For additional information on potential health effects of algal blooms, visit floridahealth.gov/environmental-health/aquatic-toxins.

SJRWMD cost-share program provides support to regional projects

SJRWMD logo

PALATKA — The St. Johns River Water Management District Governing Board approved $20.5 million in funding for cost-share projects for fiscal year 2022–2023 as part of the Districtwide and Rural Economic Development Initiative (REDI) and Innovative cost-share programs. These projects all support one or more of the District’s core missions: water supply, water quality, flood protection and natural systems.

Twenty-five projects were approved for funding, including 23 that directly support Gov. DeSantis’ Executive Order 19-12 “Achieving More Now for Florida’s Environment” that focuses, in part, on reducing the flow of nutrients to waterways and developing alternative water supplies.

District cost-share funding for water resource protection and restoration projects helps local governments make progress in preserving, restoring and enhancing the Floridan aquifer system, which is where more than 90 percent of Florida’s drinking water comes from. Cost-share projects also benefit the St. Johns River, Indian River Lagoon and other waterways and Outstanding Florida Springs.

The Board also approved sending a list of five springs restoration projects benefitting Outstanding Florida Springs, including Silver and Volusia Blue, to the Florida Department of Environmental Protection (DEP) for funding consideration, along with 11 alternative water supply projects also to be evaluated for DEP funding.

Five of the funded projects are in Water Atlas-sponsored areas:

  1. Orange County Wekiwa Springs Septic Tank Retrofit Project - Phase 3
  2. Orange County Utilities Year 2 Water Conservation Through WWNP with Advanced Targeting
  3. Seminole County Toilet Rebate Program Phase 2
  4. Oak Hill 200 LLC Rosala West Water Conseravtion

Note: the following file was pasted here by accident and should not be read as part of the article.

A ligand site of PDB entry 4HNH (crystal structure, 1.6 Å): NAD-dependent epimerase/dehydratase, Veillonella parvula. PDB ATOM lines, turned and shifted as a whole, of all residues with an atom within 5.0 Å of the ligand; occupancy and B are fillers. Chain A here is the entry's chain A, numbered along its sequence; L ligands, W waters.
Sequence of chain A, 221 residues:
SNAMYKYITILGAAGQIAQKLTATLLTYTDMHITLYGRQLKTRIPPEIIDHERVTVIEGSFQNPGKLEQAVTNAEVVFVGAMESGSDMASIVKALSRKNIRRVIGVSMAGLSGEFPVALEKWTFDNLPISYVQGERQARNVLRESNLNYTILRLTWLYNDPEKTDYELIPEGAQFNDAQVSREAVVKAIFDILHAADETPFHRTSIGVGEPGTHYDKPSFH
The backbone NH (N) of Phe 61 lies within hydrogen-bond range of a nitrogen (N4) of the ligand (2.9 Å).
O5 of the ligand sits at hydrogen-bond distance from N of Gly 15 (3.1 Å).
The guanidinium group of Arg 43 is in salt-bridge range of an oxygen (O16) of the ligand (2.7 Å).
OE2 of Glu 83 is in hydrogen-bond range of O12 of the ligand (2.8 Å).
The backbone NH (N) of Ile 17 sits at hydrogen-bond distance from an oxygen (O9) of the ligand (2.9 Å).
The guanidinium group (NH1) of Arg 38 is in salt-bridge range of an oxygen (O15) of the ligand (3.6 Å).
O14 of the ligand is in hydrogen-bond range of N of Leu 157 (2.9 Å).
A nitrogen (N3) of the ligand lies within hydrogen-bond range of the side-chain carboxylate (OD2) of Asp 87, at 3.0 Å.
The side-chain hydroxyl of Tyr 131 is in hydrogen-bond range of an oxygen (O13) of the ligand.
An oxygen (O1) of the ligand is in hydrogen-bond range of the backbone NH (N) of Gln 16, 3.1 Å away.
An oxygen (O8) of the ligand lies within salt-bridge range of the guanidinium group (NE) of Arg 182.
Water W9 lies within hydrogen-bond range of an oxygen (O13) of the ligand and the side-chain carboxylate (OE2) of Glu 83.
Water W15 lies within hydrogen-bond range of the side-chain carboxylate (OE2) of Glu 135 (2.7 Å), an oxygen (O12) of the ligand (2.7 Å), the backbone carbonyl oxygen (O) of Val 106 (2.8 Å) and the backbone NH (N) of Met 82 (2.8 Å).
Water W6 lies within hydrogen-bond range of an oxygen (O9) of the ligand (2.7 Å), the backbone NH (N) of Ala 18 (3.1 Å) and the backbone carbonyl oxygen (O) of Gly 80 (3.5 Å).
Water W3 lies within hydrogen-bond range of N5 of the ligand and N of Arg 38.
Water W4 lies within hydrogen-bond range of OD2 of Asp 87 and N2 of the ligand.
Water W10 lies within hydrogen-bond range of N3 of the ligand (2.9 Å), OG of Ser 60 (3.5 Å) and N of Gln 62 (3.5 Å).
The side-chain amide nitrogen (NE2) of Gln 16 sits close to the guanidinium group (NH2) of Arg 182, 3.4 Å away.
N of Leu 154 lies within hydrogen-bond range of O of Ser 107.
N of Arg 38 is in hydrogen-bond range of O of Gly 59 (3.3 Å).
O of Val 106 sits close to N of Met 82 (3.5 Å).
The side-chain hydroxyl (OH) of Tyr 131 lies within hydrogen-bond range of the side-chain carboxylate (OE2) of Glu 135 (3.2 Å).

5. Mount Dora Wastewater Treatment Facility #1 Improvements

For information about District cost-share programs, visit www.sjrwmd.com/localgovernments/funding.

For a full list of projects, click here.

CFWI kicks off 2025 Regional Water Supply Planning effort

CFWI logo

The Central Florida Water Initiative (CFWI) Regional Water Supply Plan (RWSP) team held its first virtual meeting to kick off the 2025 planning effort, which was attended by nearly 70 CFWI team members and stakeholders.

The 2025 RWSP will identify existing and projected water needs as well as projects and funding sources to meet those needs over the next 20 years. The plan, which is a five-year update to the 2020 CFWI RWSP, is a collaborative effort between the St. Johns, Southwest and South Florida water management districts as well as various agencies, utilities and stakeholder groups. The CFWI Planning Area consists of all of Orange, Osceola, Seminole and Polk counties and southern Lake County, covering approximately 5,300 square miles.

“The RWSP is a collaborative effort, so it was great to see so many stakeholders participating in our first meeting,” said Claire Muirhead, Regional Water Supply Planning Coordinator for the St. Johns River Water Management District.

During the meeting RWSP team members reviewed a high-level schedule for developing the draft plan, which will be available for public review in early 2025. The final plan is scheduled to be approved by the governing boards of the three water management districts by the end of 2025.

RWSP team members also confirmed that the plan will incorporate the University of Florida’s Bureau of Economic and Business Research (BEBR) population projections. Draft projections are expected in Fall 2022 and final projections in 2023. Stakeholders will have opportunities to discuss the projections with the RWSP team once the projections are available.

The RWSP team will be holding meetings with stakeholders every two to three months and will begin meeting more frequently once the draft population projections are available. For more information on the RWSP effort, please contact the CFWI water management district contacts at cfwiwater.com/contacts.